A sharp rise in the number of deaths occurred during each of two heat waves taking place in Detroit in successive years (May, 1962, and June-July, 1963). Persons aged 60 years or more were at special risk, and cerebrovascular accident was unduly prominent among reported causes of death. When the experience of 1962-1963 is compared with an equivalent in 1953-1955, the increase of cerebrovascular accident among recent heat-related deaths is striking. Among etiological factors to be explored in a follow-up case study of heat victims in Detroit are predisposing or contributing clinical diseases, unusual exposure to environmental heat, and the frequency of electrolyte and drug regimens, particularly those including the newer diuretics and hypotensive agents.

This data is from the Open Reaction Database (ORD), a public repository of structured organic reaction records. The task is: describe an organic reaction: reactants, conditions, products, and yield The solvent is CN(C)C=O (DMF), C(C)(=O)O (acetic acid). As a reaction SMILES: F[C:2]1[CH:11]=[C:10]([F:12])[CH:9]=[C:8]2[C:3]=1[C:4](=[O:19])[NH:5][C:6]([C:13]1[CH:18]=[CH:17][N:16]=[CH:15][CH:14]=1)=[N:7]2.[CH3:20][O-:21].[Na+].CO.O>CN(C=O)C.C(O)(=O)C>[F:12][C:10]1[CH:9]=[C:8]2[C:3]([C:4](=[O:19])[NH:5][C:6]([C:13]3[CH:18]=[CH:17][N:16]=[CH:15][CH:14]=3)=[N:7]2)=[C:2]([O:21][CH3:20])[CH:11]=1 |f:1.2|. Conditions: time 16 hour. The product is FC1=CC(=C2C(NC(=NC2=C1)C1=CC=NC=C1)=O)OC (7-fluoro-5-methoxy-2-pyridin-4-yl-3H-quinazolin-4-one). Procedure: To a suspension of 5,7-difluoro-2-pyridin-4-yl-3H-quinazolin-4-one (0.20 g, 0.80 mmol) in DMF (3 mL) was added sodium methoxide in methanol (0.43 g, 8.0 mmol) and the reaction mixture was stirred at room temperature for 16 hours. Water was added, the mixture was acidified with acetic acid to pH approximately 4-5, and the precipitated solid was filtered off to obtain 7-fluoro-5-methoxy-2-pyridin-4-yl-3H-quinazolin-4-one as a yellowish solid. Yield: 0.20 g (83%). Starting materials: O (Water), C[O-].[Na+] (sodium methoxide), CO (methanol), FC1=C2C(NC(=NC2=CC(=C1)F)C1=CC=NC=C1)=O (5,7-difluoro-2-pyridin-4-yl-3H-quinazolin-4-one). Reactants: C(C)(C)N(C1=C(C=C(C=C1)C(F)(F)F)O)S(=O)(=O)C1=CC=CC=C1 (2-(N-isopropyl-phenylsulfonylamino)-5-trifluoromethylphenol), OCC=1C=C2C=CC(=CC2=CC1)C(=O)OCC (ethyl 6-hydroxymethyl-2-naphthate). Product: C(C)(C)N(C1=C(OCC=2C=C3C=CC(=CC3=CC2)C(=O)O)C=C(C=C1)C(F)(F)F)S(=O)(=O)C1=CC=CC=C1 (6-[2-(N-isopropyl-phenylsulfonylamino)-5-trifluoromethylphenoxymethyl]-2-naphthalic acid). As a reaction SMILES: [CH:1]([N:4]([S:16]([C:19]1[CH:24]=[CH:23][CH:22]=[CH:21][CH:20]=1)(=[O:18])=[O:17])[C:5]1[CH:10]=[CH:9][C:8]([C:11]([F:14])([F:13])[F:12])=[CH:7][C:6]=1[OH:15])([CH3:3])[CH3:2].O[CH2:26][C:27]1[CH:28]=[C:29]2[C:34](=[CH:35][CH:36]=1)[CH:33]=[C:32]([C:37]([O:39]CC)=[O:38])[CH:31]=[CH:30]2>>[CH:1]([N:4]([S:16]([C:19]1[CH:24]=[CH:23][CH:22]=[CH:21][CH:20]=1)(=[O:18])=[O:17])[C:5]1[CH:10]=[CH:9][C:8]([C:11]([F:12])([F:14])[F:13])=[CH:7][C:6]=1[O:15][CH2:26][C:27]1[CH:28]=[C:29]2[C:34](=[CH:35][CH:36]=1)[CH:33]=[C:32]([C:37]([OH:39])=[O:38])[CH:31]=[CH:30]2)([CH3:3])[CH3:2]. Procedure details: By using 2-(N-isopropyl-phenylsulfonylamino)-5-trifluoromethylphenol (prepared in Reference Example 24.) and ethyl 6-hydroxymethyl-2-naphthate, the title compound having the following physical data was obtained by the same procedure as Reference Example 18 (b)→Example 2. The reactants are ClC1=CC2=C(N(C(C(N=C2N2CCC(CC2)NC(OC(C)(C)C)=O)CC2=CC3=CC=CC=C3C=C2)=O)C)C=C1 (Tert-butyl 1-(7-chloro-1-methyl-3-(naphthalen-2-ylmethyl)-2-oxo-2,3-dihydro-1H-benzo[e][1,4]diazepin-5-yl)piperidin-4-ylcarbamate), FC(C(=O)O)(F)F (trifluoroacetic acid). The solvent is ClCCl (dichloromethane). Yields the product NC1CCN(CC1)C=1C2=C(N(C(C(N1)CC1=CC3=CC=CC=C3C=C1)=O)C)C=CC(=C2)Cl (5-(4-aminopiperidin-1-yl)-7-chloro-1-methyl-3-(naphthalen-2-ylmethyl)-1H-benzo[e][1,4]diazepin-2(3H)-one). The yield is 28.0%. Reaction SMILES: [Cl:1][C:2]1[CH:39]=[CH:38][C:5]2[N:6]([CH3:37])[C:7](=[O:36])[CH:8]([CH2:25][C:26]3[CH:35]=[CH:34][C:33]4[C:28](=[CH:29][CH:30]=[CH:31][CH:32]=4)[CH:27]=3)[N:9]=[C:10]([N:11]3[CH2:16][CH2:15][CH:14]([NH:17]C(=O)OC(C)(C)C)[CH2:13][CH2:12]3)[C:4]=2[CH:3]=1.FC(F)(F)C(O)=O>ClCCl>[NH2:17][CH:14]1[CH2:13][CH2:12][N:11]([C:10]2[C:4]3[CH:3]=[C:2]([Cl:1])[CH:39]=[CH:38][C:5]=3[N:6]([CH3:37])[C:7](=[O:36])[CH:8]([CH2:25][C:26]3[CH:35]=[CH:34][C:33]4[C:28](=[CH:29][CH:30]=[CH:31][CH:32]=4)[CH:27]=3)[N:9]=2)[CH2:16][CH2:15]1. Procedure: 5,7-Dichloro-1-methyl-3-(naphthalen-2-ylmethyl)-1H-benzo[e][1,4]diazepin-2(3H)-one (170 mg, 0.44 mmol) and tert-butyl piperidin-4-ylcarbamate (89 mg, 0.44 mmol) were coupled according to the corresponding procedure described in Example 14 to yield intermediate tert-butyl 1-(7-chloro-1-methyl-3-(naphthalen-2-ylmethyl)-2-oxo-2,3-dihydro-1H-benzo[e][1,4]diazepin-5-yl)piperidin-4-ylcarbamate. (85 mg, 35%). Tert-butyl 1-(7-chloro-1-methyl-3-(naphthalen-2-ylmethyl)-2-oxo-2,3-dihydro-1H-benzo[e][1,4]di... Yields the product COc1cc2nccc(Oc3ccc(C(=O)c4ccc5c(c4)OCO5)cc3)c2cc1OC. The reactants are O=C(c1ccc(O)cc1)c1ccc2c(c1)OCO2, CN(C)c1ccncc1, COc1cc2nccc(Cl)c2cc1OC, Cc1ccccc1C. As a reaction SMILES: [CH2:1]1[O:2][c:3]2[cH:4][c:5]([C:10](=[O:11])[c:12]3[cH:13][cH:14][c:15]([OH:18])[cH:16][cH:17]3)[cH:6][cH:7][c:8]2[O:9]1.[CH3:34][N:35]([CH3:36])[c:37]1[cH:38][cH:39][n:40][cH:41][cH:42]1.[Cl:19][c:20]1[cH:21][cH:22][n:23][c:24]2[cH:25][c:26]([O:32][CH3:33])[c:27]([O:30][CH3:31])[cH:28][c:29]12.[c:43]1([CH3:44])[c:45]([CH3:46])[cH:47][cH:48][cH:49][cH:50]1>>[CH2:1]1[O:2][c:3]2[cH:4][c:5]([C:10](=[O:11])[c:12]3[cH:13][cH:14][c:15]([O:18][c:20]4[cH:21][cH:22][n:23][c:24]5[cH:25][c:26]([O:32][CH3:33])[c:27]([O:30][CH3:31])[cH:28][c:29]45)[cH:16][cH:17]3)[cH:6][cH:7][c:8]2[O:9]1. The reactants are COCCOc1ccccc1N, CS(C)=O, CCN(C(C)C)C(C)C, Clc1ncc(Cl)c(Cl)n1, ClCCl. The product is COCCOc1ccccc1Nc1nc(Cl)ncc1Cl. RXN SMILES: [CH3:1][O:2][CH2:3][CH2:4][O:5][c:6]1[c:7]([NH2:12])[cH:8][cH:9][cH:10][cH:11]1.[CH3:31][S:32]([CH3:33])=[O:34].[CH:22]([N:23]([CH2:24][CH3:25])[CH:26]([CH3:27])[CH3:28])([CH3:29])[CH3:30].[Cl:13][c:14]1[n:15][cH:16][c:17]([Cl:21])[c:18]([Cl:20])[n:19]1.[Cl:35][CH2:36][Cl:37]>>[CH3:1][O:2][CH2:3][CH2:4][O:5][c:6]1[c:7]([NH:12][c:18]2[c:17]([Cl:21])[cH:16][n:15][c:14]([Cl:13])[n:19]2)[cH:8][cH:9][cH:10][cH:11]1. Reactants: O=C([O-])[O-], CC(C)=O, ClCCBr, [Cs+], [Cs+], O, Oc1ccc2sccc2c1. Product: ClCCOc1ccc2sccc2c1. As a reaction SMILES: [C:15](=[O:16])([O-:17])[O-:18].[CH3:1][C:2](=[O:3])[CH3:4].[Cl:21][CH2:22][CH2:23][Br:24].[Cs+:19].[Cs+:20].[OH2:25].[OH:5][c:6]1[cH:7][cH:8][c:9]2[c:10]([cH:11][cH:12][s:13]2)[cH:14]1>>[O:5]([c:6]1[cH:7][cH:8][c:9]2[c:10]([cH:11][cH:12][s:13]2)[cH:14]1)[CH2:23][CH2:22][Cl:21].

Schuman SH, Anderson CP, Oliver JT. Epidemiology of Successive Heat Waves in Michigan in 1962 and 1963. JAMA. 1964;189(10):733–738. doi:10.1001/jama.1964.03070100027005